“Jasmine Revolution”
Symbol of peace: Flowers placed on the barrel of a tank
in very much calmer protests than in recent days in Tunisia

'The Protester' - Time Person of the Year 2011

'The Protester' - Time Person of the Year 2011
Mannoubia Bouazizi, the mother of Tunisian street vendor Mohammed Bouazizi. "Mohammed suffered a lot. He worked hard. but when he set fire to himself, it wasn’t about his scales being confiscated. It was about his dignity." (Peter Hapak for TIME)

1 - TUNISIA Democratic Change / Freedom of Speech (In Transition)

How eyepatches became a symbol of Egypt's revolution - Graffiti depicting a high ranking army officer with an eye patch Photograph: Nasser Nasser/ASSOCIATED PRESS

2 - EGYPT Democratic Change / Freedom of Speech (In Transition)

''17 February Revolution"

3 - LIBYA Democratic Change / Freedom of Speech (In Transition)

5 - SYRIA Democratic Change / Freedom of Speech (In Transition)

"25 January Youth Revolution"
Muslim and Christian shoulder-to-shoulder in Tahrir Square
"A Summary" – Apr 2, 2011 (Kryon channelled by Lee Carroll) (Subjects: Religion, Shift of Human Consciousness, 2012, Intelligent/Benevolent Design, EU, South America, 5 Currencies, Water Cycle (Heat up, Mini Ice Ace, Oceans, Fish, Earthquakes ..), Middle East, Internet, Israel, Dictators, Palestine, US, Japan (Quake/Tsunami Disasters , People, Society ...), Nuclear Power Revealed, Hydro Power, Geothermal Power, Moon, Financial Institutes (Recession, Realign integrity values ..) , China, North Korea, Global Unity,..... etc.) -
(Subjects: Egypt Uprising, Iran/Persia Uprising, Peace in Middle East without Israel actively involved, Muhammad, "Conceptual" Youth Revolution, "Conceptual" (without a manager hierarchy) managed Businesses, Internet, Social Media, News Media, Google, Bankers, Global Unity,..... etc.)
"The End of History" – Nov 20, 2010 (Kryon channelled by Lee Carroll)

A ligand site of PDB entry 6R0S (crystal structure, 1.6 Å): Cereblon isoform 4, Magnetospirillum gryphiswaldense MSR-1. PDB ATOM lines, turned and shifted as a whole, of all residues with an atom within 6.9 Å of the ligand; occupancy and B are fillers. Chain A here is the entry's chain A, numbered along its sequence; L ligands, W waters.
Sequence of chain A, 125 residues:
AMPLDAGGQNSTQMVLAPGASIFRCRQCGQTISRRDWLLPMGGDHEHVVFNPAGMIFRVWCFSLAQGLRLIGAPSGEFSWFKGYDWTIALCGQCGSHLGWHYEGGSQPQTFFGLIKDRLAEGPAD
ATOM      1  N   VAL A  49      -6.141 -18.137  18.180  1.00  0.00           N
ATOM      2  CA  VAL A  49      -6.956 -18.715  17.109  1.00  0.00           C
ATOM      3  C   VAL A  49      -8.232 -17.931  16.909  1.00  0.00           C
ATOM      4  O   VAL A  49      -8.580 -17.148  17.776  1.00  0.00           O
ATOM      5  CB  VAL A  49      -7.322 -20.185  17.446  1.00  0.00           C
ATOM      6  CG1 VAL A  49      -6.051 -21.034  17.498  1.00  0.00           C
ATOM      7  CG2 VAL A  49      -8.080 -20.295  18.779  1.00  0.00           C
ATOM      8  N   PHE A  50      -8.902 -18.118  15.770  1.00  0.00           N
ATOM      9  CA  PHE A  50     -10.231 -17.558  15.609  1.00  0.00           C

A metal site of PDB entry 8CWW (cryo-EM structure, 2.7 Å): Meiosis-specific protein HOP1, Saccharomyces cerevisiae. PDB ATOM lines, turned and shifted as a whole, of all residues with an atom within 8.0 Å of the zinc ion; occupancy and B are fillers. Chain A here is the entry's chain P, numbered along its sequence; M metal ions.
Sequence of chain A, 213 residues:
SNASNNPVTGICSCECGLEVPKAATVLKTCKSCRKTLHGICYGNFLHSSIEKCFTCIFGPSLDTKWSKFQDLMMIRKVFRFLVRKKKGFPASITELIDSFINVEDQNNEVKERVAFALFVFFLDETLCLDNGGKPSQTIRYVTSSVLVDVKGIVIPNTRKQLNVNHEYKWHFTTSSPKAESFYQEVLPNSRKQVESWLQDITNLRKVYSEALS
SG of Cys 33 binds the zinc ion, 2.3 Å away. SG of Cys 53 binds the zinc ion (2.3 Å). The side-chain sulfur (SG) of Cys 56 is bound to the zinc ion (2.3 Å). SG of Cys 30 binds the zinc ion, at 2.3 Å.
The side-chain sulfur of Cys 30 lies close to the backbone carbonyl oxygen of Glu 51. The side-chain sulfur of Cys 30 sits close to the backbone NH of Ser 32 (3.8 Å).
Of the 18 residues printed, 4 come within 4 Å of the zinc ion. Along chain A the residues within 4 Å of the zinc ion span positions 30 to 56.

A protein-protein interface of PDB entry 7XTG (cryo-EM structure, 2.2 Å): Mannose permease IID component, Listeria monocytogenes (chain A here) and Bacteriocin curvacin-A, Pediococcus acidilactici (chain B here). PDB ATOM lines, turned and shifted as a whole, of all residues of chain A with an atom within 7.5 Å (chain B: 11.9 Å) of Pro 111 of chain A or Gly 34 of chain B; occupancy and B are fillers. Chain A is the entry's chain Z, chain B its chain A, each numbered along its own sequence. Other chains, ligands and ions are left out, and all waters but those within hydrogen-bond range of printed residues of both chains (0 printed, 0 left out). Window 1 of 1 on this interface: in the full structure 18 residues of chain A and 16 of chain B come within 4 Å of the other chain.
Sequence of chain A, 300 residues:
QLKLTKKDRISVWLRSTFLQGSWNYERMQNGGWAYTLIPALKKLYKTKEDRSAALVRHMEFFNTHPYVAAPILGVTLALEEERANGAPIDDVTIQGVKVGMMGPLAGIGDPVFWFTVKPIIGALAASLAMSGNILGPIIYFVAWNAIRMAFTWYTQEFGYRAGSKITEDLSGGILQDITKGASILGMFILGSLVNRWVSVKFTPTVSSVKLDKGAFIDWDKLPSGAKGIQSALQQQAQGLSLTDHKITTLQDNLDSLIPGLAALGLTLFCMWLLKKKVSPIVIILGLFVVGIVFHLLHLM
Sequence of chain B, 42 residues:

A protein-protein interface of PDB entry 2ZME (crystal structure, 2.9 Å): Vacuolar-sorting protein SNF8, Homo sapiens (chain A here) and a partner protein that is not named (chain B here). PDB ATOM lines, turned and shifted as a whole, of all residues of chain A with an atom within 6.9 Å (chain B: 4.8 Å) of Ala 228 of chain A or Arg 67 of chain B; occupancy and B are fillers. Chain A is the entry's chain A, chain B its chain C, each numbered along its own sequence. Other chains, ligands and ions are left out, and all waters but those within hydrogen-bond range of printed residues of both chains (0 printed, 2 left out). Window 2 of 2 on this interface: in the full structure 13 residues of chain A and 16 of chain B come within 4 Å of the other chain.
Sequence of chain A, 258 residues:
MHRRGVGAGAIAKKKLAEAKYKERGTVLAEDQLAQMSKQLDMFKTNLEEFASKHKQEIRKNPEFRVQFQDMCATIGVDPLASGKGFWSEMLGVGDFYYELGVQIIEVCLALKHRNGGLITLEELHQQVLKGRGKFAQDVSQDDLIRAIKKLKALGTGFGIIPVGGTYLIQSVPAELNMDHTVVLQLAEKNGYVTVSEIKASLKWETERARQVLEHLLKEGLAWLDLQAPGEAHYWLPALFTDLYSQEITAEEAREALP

(Subjects:Abraham, Isaac, Ishmael, Muhammad, Jesus, God, Jews, Arabs, EU, US, Israel, Iran, Russia, Africa, South America, Global Unity,..... etc.) (Text version)

"If an Arab and a Jew can look at one another and see the Akashic lineage and see the one family, there is hope. If they can see that their differences no longer require that they kill one another, then there is a beginning of a change in history. And that's what is happening now. All of humanity, no matter what the spiritual belief, has been guilty of falling into the historic trap of separating instead of unifying. Now it's starting to change. There's a shift happening."

“ … Here is another one. A change in what Human nature will allow for government. "Careful, Kryon, don't talk about politics. You'll get in trouble." I won't get in trouble. I'm going to tell you to watch for leadership that cares about you. "You mean politics is going to change?" It already has. It's beginning. Watch for it. You're going to see a total phase-out of old energy dictatorships eventually. The potential is that you're going to see that before 2013.

They're going to fall over, you know, because the energy of the population will not sustain an old energy leader ..."

African Union (AU)

African Union (AU)
African Heads of State pose for a group photo ahead of the start of the 28th African Union summit in Addis Ababa on January 30, 2017 (AFP Photo/ Zacharias ABUBEKER)

Nelson Mandela

Nelson Mandela
Few words can describe Nelson Mandela, so we let him speak for himself. Happy birthday, Madiba.

Sunday, November 24, 2019

Namibia's first female candidate vows to 'restore dignity'

Yahoo – AFP, Sofia CHRISTENSEN, November 24, 2019

Esther Muinjangue, Namibia’s first woman to run for president, told AFP of her
bid 'restore dignity' to the southwest African country (AFP Photo/HILDEGARD TITUS)

Windhoek (AFP) - Calm and confident, Esther Muinjangue, Namibia’s first woman to run for president, says she feels a "wind of change" softly blowing through the southwest African country which goes to the polls on Wednesday.

From her modest home in a quiet suburb of the capital Windhoek, Muinjangue spoke to AFP about her bid to "restore dignity" to the country's 2.45 million inhabitants -- struggling through an economic recession after nearly 30 years of independence from South Africa.